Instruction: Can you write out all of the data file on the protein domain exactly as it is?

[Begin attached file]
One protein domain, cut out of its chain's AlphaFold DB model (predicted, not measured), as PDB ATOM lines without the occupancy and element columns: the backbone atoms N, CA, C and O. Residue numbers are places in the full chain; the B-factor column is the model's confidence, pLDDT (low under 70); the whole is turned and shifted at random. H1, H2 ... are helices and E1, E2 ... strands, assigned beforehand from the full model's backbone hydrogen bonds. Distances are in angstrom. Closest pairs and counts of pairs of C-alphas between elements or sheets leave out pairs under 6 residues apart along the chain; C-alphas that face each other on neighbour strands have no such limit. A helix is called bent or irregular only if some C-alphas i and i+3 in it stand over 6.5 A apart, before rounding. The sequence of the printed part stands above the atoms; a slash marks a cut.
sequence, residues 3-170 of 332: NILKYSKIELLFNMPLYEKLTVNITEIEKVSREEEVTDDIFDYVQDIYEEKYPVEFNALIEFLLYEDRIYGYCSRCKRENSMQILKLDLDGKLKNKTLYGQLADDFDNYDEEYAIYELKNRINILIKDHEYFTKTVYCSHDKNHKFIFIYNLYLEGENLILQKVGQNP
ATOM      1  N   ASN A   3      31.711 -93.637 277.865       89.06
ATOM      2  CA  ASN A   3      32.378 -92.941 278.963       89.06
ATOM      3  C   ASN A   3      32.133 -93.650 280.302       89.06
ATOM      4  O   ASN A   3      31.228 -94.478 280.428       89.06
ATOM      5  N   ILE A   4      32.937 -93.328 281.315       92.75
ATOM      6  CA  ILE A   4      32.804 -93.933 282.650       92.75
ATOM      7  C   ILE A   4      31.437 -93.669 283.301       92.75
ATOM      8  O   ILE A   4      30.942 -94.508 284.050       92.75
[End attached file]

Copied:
One protein domain, cut out of its chain's AlphaFold DB model (predicted, not measured), as PDB ATOM lines without the occupancy and element columns: the backbone atoms N, CA, C and O. Residue numbers are places in the full chain; the B-factor column is the model's confidence, pLDDT (low under 70); the whole is turned and shifted at random. H1, H2 ... are helices and E1, E2 ... strands, assigned beforehand from the full model's backbone hydrogen bonds. Distances are in angstrom. Closest pairs and counts of pairs of C-alphas between elements or sheets leave out pairs under 6 residues apart along the chain; C-alphas that face each other on neighbour strands have no such limit. A helix is called bent or irregular only if some C-alphas i and i+3 in it stand over 6.5 A apart, before rounding. The sequence of the printed part stands above the atoms; a slash marks a cut.
sequence, residues 3-170 of 332: NILKYSKIELLFNMPLYEKLTVNITEIEKVSREEEVTDDIFDYVQDIYEEKYPVEFNALIEFLLYEDRIYGYCSRCKRENSMQILKLDLDGKLKNKTLYGQLADDFDNYDEEYAIYELKNRINILIKDHEYFTKTVYCSHDKNHKFIFIYNLYLEGENLILQKVGQNP
ATOM      1  N   ASN A   3      31.711 -93.637 277.865       89.06
ATOM      2  CA  ASN A   3      32.378 -92.941 278.963       89.06
ATOM      3  C   ASN A   3      32.133 -93.650 280.302       89.06
ATOM      4  O   ASN A   3      31.228 -94.478 280.428       89.06
ATOM      5  N   ILE A   4      32.937 -93.328 281.315       92.75
ATOM      6  CA  ILE A   4      32.804 -93.933 282.650       92.75
ATOM      7  C   ILE A   4      31.437 -93.669 283.301       92.75
ATOM      8  O   ILE A   4      30.942 -94.508 284.050       92.75